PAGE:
Inflammation is associated with pro-nociceptive brain connections in rheumatoid arthritis patients with concomitant fibromyalgia

Chelsea M. Kaplan (Corresponding Author), Andrew Schrepf, Eric Ichesco, Tony Larkin, Steven E. Harte, Richard E. Harris, Alison D. Murray, Gordon D. Waiter, Daniel J. Clauw, Neil Basu

Research output: Contribution to journalArticle

Abstract

OBJECTIVE: Rheumatoid arthritis (RA) patients with comorbid fibromyalgia (FM) manifest alterations in brain connectivity synonymous with central sensitization. Here we consider how peripheral inflammation, the principal nociceptive stimulus in RA, interacts with brain connectivity in RA patients with comorbid FM.

METHODS: RA patients with (FM+, n=27) and without (FM-, n=27) comorbid FM completed functional connectivity magnetic resonance imaging. Seed to whole-brain functional connectivity analyses were conducted using left mid/posterior insula and left inferior parietal lobule (IPL) seeds, regions previously linked to FM symptoms and inflammation respectively. The association between functional connectivity and erythrocyte sedimentation rate (ESR) was assessed in each FM group separately, followed by post-hoc analyses to test for interaction effects. Significance was set at a cluster-level family-wise error (FWE) rate of p < 0.05.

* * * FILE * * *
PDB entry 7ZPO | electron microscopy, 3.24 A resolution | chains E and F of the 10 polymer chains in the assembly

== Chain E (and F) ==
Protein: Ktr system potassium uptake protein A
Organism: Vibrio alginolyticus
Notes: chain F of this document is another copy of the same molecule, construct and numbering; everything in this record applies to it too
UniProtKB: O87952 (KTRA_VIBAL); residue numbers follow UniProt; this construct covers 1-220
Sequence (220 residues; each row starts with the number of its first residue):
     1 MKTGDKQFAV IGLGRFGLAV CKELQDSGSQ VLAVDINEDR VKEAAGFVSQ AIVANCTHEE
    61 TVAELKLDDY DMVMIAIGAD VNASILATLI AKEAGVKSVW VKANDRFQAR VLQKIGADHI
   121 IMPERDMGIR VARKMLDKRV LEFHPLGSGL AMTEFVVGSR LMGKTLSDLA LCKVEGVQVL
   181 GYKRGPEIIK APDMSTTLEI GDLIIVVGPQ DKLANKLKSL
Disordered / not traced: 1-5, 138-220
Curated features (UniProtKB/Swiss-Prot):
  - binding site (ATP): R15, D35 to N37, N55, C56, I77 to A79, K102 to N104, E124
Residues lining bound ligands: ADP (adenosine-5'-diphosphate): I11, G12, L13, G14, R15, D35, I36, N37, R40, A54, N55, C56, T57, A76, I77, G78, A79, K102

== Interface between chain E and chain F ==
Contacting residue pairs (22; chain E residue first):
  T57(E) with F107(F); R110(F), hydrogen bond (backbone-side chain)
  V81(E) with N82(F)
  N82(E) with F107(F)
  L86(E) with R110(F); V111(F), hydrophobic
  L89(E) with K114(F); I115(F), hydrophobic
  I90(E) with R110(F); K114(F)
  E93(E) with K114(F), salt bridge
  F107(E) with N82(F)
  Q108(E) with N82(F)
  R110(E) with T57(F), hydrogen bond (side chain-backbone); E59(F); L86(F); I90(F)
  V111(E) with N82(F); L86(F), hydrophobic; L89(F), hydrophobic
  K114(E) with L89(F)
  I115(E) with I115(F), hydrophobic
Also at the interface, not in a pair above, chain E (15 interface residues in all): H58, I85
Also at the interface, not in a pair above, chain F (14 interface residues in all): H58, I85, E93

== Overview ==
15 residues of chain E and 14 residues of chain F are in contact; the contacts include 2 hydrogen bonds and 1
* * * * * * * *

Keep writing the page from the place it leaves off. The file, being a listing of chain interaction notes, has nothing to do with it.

RESULTS: RA patients with and without FM did not differ by age, gender or ESR (p > 0.2). In FM+ RA patients, increased insula - left IPL, left IPL - dorsal anterior cingulate and left IPL - medial prefrontal cortex functional connectivity correlated with higher levels of ESR (all p < 0.05 FWE). Post-hoc interaction analyses largely confirmed that the relationship between ESR and connectivity changes as FM scores increase.

CONCLUSION: Here we provide the first neurobiological evidence that comorbid FM in RA may be linked to peripheral inflammation through pro-nociceptive patterns of brain connectivity. In patients with such 'bottom-up' pain centralization, comorbid symptoms may partially respond to anti-inflammatory treatments. This article is protected by copyright. All rights reserved.

Original languageEnglish
JournalArthritis & Rheumatology
Early online date5 Aug 2019
DOIs
Publication statusE-pub ahead of print - 5 Aug 2019

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Fibromyalgia
Rheumatoid Arthritis
Inflammation
Brain
Parietal Lobe
Blood Sedimentation
Seeds
Central Nervous System Sensitization
Gyrus Cinguli
Prefrontal Cortex
Anti-Inflammatory Agents
Magnetic Resonance Imaging
Pain